(Photo: REUTERS / Larry Downing)
A "Now Hiring" sign is seen in front of a McDonald's restaurant in FairOaks, Virginia April 19, 2011. The world's biggest hamburger chain -- which for years has wanted to stop the use of "McJob" as shorthand for low-wage, dead-end work -- said it plans to hire up to 50,000 new U.S. workers on Tuesday.
McDonald's announced on Wednesday that it will hire more than 3,000 young people throughout Australia until the yearend. The 3,000 will be added to the 90,000 people on the fast food chain's payroll, mostly performing crew tasks such as cooking burgers, taking orders, serving the meals and cleaning the stores.
Catriona Noble, chief executive officer of McDonald's Australia, said a crew job is often a young Aussie's first job which is considered a privilege as well as great responsibility.
The 3,000 to be hired would fill newly created positions for baristas, managers, front-of-store operators and kitchen workers in new outlets to be opened. Ms Nobel pointed out that while the fast food chain is an equal opportunity employer, the bulk of its employees are young people.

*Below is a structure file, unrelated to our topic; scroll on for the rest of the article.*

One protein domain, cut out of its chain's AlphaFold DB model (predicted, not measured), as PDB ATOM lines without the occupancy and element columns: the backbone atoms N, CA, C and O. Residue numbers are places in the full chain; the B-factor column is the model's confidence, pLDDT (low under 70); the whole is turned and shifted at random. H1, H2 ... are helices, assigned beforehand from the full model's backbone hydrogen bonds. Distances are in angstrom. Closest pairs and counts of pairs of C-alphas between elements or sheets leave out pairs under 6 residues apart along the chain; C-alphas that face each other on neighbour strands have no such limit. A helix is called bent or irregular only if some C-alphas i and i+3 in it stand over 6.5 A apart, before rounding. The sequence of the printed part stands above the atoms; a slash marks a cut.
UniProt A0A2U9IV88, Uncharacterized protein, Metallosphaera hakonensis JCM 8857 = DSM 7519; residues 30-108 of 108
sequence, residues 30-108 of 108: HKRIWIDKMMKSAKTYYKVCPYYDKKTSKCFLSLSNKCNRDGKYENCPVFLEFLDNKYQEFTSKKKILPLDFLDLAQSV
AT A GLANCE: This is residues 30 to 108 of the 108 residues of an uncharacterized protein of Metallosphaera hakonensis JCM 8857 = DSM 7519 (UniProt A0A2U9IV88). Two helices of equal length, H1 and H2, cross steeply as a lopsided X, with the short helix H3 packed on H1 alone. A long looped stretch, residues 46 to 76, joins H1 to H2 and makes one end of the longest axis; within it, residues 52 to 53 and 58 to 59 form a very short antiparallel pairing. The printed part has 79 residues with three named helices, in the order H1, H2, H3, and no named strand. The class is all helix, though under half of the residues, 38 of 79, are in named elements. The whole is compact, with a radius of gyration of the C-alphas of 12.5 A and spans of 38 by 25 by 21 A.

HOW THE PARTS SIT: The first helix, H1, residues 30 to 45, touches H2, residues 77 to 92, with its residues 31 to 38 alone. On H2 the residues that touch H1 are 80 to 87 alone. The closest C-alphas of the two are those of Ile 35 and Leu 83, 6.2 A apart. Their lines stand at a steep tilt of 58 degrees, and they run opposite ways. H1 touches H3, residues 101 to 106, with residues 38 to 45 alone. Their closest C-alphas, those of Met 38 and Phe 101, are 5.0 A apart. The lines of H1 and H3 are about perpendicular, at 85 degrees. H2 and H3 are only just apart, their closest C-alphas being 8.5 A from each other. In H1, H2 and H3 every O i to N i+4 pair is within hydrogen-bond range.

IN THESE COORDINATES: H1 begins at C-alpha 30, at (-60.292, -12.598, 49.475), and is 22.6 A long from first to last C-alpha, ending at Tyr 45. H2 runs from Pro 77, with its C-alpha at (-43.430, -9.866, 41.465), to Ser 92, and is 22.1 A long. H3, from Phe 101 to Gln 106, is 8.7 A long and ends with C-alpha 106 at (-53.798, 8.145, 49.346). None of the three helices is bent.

"We've got young restaurant managers in their 20s managing over 100 people, managing scheduled of peaks and troughs across a week - they have to order in fresh produce in the right amounts," Courier Mail quoted Ms Noble.
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While McDonald's announcement was welcomed by the Victorian Employers' Chamber of Commerce and Industry for boosting employment amid reports that Australia's unemployment rate slightly rose to 5.2 per cent in June, the opening of new McDonald's outlets may again be blamed for soaring obesity rates in the country.
A new government report released also on Wednesday said over 60 per cent of adult Australians and 25 per cent of children aged 2 to 16 are overweight or obese. The report by the Australian Institute of Health and Welfare blamed the soaring weight problem to falling fruit and vegetable consumption as well as the fatty foods served by fast food chains.
The report said the average Aussie family spent more weekly on alcohol than meat, fruit and vegetables. Since over 90 per cent of adults do not eat the recommended five servings of vegetables and 50 per cent do not eat the recommended fruit serving, the fresh produce end up thrown into the garbage bin.
The institute disclosed that of the $5 billion worth of food disposed yearly by Australian households, $1.1 billion was fruit and veggies.
This article is copyrighted by IBTimes.com.au, the business news leader